ASG: Is there any one survival skill practitioner beside whom you’d jump at the chance to work? And who would you want to be by your side if a true crisis hit home?

CS: Yes, but I can’t: It’s my grandfather, and he’s passed. While I learned a lot from him, I was too young at the time to really understand the wealth of outdoor knowledge he really had. If I could go back in time, I would have “interned” with him during summers.

The show portrays being alone with eerie accuracy. (Photo by The Weather Channel)

Creek Stewart, Off Screen

ASG: Is there a Mrs. Stewart? And, if so, does she share your love of the outdoors?

CS: Yes. Her name is Sarah, and she’s far more than I’ll ever deserve! Our marriage is a to-hell-and-back survival story and miracle for another day. She loves the outdoors, but not in the same way I do. But I like to think my influence is slowly rubbing off on her … .

ASG: What do you do in your free time—when you aren’t starting fires from scratch or trekking though Mother Nature’s backyard?

CS: Ironically, even as a survival guy, I spend a lot of time at my computer, because my business is online-driven. But, in my free time, you’ll either find me wrestling my little son, River, or playing with baby dolls with my little girl, Lakelyn. My other “hobby” is disaster preparedness, so you’ll often find me spending time organizing my long-term food storage or working in the garden beds outside. Since I’ve had my kids, “being prepared” has taken on a whole, new meaning, and I’m constantly trying to make sure my family will be safe if things go south.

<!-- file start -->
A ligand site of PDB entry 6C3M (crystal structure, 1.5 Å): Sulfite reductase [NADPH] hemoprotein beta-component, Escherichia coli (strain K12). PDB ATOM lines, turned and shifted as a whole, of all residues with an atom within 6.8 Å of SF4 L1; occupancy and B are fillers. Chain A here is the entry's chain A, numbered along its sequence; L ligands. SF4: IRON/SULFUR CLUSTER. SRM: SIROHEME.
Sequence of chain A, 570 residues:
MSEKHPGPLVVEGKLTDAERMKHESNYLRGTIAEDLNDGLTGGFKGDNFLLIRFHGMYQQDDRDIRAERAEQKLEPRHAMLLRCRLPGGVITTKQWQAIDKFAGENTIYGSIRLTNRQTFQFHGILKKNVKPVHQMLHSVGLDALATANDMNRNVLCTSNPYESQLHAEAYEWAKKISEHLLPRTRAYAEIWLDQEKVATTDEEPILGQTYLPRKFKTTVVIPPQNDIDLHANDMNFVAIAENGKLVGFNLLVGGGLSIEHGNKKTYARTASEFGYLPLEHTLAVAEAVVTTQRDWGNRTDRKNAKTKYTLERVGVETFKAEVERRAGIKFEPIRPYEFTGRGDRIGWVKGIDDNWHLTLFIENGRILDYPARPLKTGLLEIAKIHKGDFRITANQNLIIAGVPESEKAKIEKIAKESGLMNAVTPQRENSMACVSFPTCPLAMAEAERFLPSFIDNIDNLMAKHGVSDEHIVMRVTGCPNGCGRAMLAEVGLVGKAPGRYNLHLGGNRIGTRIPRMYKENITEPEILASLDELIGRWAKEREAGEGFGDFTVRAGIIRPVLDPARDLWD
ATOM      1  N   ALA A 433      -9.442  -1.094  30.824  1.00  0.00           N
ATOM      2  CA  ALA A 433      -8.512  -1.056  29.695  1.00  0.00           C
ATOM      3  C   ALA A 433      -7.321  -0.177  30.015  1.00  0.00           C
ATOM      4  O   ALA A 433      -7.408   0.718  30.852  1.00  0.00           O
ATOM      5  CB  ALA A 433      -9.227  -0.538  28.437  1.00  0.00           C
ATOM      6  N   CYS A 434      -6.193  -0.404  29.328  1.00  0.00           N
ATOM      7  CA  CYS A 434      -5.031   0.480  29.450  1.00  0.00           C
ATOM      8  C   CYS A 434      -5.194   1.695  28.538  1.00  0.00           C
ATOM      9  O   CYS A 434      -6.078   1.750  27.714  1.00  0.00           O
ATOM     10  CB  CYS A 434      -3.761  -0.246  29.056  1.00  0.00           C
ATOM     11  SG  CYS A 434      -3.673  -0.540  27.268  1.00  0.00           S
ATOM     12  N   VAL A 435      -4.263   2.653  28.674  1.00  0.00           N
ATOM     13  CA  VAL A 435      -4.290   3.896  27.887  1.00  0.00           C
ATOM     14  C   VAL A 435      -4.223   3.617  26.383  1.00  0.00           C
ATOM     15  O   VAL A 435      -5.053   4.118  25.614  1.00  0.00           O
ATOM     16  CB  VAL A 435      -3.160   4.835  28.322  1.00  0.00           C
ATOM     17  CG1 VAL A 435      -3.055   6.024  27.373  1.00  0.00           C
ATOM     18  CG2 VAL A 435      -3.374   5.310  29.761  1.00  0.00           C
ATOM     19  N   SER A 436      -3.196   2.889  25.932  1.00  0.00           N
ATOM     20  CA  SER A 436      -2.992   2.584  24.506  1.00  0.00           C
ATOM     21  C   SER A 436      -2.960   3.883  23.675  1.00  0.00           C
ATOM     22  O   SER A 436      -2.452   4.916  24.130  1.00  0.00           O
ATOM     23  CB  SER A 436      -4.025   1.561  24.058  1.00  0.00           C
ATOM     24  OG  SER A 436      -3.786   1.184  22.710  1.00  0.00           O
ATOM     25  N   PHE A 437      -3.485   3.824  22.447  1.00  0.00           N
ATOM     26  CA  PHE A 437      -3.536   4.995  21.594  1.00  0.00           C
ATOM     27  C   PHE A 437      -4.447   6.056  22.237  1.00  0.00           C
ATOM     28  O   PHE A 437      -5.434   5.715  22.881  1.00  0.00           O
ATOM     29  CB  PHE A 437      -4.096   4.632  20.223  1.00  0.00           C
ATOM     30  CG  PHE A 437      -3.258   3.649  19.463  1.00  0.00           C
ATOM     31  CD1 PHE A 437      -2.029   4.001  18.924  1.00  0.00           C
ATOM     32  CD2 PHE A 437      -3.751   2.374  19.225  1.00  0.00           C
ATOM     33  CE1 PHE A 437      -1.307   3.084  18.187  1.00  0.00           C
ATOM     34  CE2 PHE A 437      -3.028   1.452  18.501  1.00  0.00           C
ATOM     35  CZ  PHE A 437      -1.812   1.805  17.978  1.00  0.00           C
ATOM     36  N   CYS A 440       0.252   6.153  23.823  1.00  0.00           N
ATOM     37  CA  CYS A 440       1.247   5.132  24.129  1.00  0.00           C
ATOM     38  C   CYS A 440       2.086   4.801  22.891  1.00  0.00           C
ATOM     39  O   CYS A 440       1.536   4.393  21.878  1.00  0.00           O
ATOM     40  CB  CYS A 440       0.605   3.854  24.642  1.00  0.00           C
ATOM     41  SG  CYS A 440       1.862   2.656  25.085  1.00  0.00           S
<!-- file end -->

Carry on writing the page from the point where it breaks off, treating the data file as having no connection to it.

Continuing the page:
ASG: Just as you now teach outdoor survival classes, had you taken some of these useful weekend courses when you were just starting out in the preparedness world?

“One of the greatest blessings in my life has been to pursue my outdoor passion as a full-time career. To me, there are few things more rewarding than helping someone else do the same.”

CS: If weekend classes existed when I started my business in the early 1990s, I wasn’t aware of them. I learned my skill sets the hard way—through good, old trial, error and thousands of hours of immersive practice in the woods. I’ve since been to many other weekend events hosted by other companies and people, both as a student and a guest instructor.

When I first started, the Internet wasn’t really “a thing” yet. I didn’t even know there was a “survival industry.” I can certainly tell you from experience that learning from other people is a whole lot faster and easier than trying to figure it all out by yourself. The Internet has “cursed” the world in many ways, but helping people connect others with similar interests and passions is certainly one of the positives.